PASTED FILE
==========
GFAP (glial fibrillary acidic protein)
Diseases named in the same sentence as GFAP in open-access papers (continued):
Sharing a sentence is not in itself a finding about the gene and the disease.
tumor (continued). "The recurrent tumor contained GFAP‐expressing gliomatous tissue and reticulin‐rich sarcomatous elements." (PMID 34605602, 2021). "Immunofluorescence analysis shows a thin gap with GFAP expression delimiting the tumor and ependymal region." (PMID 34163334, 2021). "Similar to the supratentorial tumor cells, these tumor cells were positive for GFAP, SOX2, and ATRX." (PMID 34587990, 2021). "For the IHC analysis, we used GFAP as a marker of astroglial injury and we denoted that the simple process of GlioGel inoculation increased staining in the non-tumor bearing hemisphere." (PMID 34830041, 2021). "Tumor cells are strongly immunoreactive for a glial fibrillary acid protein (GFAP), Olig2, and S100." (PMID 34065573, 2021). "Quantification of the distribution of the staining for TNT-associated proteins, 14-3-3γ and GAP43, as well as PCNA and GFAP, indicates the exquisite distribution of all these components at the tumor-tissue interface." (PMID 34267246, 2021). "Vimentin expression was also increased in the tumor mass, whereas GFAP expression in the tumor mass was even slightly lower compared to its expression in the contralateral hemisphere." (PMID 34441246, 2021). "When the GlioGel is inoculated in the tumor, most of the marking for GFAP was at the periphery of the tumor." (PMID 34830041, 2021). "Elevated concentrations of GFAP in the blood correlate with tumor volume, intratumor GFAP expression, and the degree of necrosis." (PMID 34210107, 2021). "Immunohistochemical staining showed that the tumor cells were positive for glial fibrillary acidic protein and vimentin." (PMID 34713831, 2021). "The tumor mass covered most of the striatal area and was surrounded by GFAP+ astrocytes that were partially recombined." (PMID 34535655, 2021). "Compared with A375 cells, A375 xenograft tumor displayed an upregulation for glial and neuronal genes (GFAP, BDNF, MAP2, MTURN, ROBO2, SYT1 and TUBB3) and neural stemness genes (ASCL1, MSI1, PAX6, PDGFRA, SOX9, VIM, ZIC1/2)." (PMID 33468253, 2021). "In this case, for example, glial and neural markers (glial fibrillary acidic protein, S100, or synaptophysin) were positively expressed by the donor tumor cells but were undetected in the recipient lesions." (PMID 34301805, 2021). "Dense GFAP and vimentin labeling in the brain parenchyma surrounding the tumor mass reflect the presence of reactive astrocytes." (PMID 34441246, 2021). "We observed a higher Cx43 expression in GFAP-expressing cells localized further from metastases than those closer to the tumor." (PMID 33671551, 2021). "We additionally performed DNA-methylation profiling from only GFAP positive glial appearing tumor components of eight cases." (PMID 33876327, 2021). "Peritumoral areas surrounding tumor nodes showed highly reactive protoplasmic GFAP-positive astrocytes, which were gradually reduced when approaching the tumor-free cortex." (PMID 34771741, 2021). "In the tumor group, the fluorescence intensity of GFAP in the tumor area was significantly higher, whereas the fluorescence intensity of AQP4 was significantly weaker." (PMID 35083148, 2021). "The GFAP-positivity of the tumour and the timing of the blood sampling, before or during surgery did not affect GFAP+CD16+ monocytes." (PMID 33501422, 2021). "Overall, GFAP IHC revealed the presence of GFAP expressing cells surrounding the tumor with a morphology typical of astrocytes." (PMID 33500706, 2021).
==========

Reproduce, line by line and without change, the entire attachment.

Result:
GFAP (glial fibrillary acidic protein)
Diseases named in the same sentence as GFAP in open-access papers (continued):
Sharing a sentence is not in itself a finding about the gene and the disease.
tumor (continued). "The recurrent tumor contained GFAP‐expressing gliomatous tissue and reticulin‐rich sarcomatous elements." (PMID 34605602, 2021). "Immunofluorescence analysis shows a thin gap with GFAP expression delimiting the tumor and ependymal region." (PMID 34163334, 2021). "Similar to the supratentorial tumor cells, these tumor cells were positive for GFAP, SOX2, and ATRX." (PMID 34587990, 2021). "For the IHC analysis, we used GFAP as a marker of astroglial injury and we denoted that the simple process of GlioGel inoculation increased staining in the non-tumor bearing hemisphere." (PMID 34830041, 2021). "Tumor cells are strongly immunoreactive for a glial fibrillary acid protein (GFAP), Olig2, and S100." (PMID 34065573, 2021). "Quantification of the distribution of the staining for TNT-associated proteins, 14-3-3γ and GAP43, as well as PCNA and GFAP, indicates the exquisite distribution of all these components at the tumor-tissue interface." (PMID 34267246, 2021). "Vimentin expression was also increased in the tumor mass, whereas GFAP expression in the tumor mass was even slightly lower compared to its expression in the contralateral hemisphere." (PMID 34441246, 2021). "When the GlioGel is inoculated in the tumor, most of the marking for GFAP was at the periphery of the tumor." (PMID 34830041, 2021). "Elevated concentrations of GFAP in the blood correlate with tumor volume, intratumor GFAP expression, and the degree of necrosis." (PMID 34210107, 2021). "Immunohistochemical staining showed that the tumor cells were positive for glial fibrillary acidic protein and vimentin." (PMID 34713831, 2021). "The tumor mass covered most of the striatal area and was surrounded by GFAP+ astrocytes that were partially recombined." (PMID 34535655, 2021). "Compared with A375 cells, A375 xenograft tumor displayed an upregulation for glial and neuronal genes (GFAP, BDNF, MAP2, MTURN, ROBO2, SYT1 and TUBB3) and neural stemness genes (ASCL1, MSI1, PAX6, PDGFRA, SOX9, VIM, ZIC1/2)." (PMID 33468253, 2021). "In this case, for example, glial and neural markers (glial fibrillary acidic protein, S100, or synaptophysin) were positively expressed by the donor tumor cells but were undetected in the recipient lesions." (PMID 34301805, 2021). "Dense GFAP and vimentin labeling in the brain parenchyma surrounding the tumor mass reflect the presence of reactive astrocytes." (PMID 34441246, 2021). "We observed a higher Cx43 expression in GFAP-expressing cells localized further from metastases than those closer to the tumor." (PMID 33671551, 2021). "We additionally performed DNA-methylation profiling from only GFAP positive glial appearing tumor components of eight cases." (PMID 33876327, 2021). "Peritumoral areas surrounding tumor nodes showed highly reactive protoplasmic GFAP-positive astrocytes, which were gradually reduced when approaching the tumor-free cortex." (PMID 34771741, 2021). "In the tumor group, the fluorescence intensity of GFAP in the tumor area was significantly higher, whereas the fluorescence intensity of AQP4 was significantly weaker." (PMID 35083148, 2021). "The GFAP-positivity of the tumour and the timing of the blood sampling, before or during surgery did not affect GFAP+CD16+ monocytes." (PMID 33501422, 2021). "Overall, GFAP IHC revealed the presence of GFAP expressing cells surrounding the tumor with a morphology typical of astrocytes." (PMID 33500706, 2021).